Grapevine: Finding fame in Spain
Rioja is undoubtedly Spain’s most famous red wine producing region.
Home to Tempranillo at its peak expression and steeped in tradition, producing wines that compete with the best in the world on any metric you wish to measure them.
For a while though you could have criticised the region for a lack of diversity and innovation. That was until a new generation, and an influx of vignerons from other regions and countries has brought a fresh set of eyes and an objective view of the region and how the wines are produced.
For such a large region, it has always been labelled and known, a Iittle generically, as simply Rioja. More recently we have seen it broken down into three key sub-regions of Rioja Alta, Rioja Alvaesa and Rioja baja. Rioja Alta being at high altitude tends to produce wines that retain more acidity and are therefore a little more lively, Rioja Alavesa is similar to Alta but the wines tend to be fuller in body often considered amongst the best in the region. Finally Rioja Baja is the warmest and driest area, it is well suited to Garnacha (Grenache), which can handle the conditions although the fruit is often used as a blending component with fruit from the other sub-regions.
The wines have always been ‘classified’ by their ageing. From Rioja which sees only a few months in oak before being bottled and released, it is the youthful, fruit-driven, juicy expression of the region. The next step up is Crianza, where the wines spend a minimum of one year in oak followed by bottle ageing up until two years from October of the harvest year. Reserva requires three years of ageing, including one year in oak and finally Gran Reserva sees five years of ageing with a minimum of two years in oak and two years in bottle. While there is no doubt that better quality fruit and wine deserves longer ageing, it isn’t essential to bring out the best in a wine and thus many younger producers have departed from the classification system or simply label all of their wines Rioja, even for their top bottlings.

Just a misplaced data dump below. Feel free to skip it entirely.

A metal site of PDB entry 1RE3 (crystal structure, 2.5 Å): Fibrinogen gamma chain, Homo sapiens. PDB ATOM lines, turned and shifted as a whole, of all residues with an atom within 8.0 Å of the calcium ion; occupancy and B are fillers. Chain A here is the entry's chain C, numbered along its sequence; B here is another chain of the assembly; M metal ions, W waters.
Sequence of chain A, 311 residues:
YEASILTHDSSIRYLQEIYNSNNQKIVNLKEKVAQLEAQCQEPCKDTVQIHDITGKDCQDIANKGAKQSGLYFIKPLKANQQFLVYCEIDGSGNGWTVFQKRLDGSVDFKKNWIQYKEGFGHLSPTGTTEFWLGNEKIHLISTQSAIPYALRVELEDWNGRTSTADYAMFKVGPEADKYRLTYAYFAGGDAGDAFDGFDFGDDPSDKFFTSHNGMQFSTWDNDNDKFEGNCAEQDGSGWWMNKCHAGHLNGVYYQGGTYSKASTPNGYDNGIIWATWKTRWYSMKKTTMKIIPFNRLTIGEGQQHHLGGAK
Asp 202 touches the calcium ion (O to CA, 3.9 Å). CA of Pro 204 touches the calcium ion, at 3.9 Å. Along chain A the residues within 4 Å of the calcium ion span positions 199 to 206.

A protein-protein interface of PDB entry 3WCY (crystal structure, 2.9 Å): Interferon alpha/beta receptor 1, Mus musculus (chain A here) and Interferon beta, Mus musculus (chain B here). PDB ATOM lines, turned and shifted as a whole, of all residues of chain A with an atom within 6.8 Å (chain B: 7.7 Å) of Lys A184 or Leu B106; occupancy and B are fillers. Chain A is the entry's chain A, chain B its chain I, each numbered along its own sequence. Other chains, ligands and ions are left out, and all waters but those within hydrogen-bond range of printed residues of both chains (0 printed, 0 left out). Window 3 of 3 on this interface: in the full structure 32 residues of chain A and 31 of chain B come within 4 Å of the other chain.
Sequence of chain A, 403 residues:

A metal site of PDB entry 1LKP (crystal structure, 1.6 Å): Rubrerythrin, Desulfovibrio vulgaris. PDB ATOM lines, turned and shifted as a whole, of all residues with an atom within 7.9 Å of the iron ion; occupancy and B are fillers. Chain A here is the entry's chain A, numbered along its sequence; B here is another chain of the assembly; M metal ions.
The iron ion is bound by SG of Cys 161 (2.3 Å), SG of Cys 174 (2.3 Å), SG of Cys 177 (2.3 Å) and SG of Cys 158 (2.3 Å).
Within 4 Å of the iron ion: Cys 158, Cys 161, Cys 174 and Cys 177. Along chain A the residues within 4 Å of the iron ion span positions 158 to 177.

Bodegas Exopto is owned and run by a winemaker from Bordeaux – Tom Puyaubert. The original move to ageing, and long ageing, in oak for Rioja wines is said to have come from Bordeaux and so too have many of the young winemakers in the region.
Exopto is based in the high-altitude Rioja Alta where you could describe the wines as being in between the traditional and modern. Focused on healthy vineyards and clean no frills winemaking, the oak is large format along with cement vats both of which impart little flavour on the wines – helping to highlight the primary flavours over the secondary.
Bodeas Exopto ‘Bozeto’ Rioja 2018 – $27
Produced from fruit across all three of the Rioja sub-regions, it is dominated by Garnacha from Rioja Baja (50 per cent) and it shows in sunny ripe berry fruits, supported by Tempranillo from Rioja Alta which brings some structure and Graciano providing some freshness and lift. It’s medium-bodied, juicy, fleshy, soft and moreish with just the right amount of acid and tannin to keep it focused and tidy. A delicious example of modern Rioja and great value drinking.